Now a massive movement, it’s super easy to find house sitting opportunities all over the world, of all kinds; it’s a very viable way to travel (some people even do it full time!), and while some house-sits might only last a few days, some can be for weeks, or even months at a time.
Taking care of someone else’s home and pets might seem like a dream come true, but you do need to be a reliable, responsible, and committed sitter. And there are some things that you just shouldn’t do.read more
Boasting two luxuriously long coastlines, lush tropical rainforests, spectacular Buddhist temples, and over 1400 islands anchored in crystal clear waters, there’s no denying that Thailand is a beautiful country.
Thailand has long been a getaway that suits everyone; hermits can relax with a cocktail on a private beach under swaying tropical palms, hedonists can party into the early hours of the morning, and it’s affordable for both prince and pauper.
Thailand is a destination where budget travelers can spend as little as $20 USD a day, and where mid-range travelers can find themselves affording luxury private villa stays.
Thailand is one of the popular countries in the world for travelers seeking affordable luxury, and with the unique opportunity for everyday travelers to shoot higher than 5 star hotels, private luxury villas have become the trend.read more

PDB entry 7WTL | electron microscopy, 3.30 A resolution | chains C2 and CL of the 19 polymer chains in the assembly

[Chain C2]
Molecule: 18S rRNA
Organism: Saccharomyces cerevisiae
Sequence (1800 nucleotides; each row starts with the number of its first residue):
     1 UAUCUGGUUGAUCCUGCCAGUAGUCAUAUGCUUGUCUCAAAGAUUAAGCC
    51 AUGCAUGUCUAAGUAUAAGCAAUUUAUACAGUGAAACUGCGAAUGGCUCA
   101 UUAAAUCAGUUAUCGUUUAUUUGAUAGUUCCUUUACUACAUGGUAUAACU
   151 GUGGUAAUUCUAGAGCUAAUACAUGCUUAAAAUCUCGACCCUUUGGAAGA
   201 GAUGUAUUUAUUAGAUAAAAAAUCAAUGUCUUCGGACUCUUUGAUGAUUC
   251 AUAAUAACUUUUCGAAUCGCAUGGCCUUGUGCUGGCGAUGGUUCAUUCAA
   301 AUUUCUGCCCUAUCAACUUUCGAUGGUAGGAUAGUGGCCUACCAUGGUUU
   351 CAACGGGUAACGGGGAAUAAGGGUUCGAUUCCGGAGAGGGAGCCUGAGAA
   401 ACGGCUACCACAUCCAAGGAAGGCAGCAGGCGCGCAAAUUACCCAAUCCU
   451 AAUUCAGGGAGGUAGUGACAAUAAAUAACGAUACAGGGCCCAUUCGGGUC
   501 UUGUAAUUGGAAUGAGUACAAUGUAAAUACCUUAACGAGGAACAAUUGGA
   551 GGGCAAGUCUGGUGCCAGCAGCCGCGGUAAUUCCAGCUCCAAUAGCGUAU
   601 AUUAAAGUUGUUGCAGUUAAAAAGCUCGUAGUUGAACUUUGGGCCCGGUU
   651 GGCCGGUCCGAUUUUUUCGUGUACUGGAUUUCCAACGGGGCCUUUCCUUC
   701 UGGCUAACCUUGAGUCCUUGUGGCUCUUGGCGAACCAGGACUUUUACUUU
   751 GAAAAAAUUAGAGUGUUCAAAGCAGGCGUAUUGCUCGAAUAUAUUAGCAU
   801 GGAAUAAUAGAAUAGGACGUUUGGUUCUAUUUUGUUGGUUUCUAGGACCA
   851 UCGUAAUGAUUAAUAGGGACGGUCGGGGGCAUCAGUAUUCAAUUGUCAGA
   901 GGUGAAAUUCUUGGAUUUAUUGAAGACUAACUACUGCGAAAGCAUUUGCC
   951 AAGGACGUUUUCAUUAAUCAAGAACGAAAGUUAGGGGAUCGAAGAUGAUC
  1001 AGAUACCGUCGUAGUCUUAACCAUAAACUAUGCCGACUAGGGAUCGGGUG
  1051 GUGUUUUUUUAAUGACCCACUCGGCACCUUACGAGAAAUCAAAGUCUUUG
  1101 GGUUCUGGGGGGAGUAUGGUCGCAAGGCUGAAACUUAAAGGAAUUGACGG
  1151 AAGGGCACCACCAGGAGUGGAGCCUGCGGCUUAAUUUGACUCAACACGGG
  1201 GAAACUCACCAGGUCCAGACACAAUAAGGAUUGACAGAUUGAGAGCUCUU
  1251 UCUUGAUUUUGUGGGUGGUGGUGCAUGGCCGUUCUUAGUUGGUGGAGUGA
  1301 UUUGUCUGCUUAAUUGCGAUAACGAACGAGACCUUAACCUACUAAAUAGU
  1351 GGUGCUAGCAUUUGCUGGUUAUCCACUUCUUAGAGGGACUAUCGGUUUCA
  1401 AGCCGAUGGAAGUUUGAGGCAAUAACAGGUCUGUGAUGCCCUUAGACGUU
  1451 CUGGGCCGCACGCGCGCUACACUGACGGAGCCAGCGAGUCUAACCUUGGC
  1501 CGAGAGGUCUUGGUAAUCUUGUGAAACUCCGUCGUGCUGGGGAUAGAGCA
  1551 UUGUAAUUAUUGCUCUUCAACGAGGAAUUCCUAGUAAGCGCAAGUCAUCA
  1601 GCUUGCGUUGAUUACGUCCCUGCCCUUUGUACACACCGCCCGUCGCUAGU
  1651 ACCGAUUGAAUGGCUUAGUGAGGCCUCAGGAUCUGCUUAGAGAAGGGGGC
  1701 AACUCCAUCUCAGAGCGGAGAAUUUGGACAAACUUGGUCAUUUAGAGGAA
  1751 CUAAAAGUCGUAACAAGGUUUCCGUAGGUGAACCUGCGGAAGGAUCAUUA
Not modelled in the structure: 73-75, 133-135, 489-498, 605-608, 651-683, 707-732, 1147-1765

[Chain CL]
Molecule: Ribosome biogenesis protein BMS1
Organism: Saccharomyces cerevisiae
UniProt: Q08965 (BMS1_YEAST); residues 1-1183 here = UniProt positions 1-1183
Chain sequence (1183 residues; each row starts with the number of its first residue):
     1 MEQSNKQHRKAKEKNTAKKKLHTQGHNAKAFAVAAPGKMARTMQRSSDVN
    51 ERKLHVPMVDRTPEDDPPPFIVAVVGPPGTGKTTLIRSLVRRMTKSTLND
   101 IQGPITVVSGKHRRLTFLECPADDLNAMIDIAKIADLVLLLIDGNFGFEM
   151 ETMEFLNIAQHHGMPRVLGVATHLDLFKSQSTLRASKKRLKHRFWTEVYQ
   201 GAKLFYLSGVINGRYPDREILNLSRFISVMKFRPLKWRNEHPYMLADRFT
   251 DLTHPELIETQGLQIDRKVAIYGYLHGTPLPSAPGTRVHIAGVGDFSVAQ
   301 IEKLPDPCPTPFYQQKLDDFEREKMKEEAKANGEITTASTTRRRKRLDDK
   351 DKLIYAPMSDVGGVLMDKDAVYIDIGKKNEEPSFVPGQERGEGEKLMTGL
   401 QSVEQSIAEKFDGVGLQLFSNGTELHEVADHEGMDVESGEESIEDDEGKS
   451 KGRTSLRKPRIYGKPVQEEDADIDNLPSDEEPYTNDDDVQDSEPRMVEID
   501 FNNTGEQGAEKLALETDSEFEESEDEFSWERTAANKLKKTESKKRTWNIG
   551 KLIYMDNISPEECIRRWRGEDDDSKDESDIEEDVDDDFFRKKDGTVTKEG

One of the southern-most points in Australia, Bruny Island lies off the south coast of Tasmania. Though despite being just a short drive and ferry ride from Hobart, less than 10% of travelers to Tasmania visit, choosing instead to head to more famous parts of the State like Cradle Mountain and Freycinet National Park.
While Bruny Island may only be 50 kilometres across, the unassuming island is one of Tasmania’s best kept secrets, and while small in size, it certainly packs a heavy punch; think stunning natural beaches, elusive quolls and white wallabies, and sustainable luxury at its finest.
You’ll need at least 3 days to really do the island justice, and when it comes to accommodation, we can highly recommend Free Spirit Pods; gorgeous, fully self contained eco-pods set on the waterfront, backed by 8 acres of bushland on North Bruny Island.read more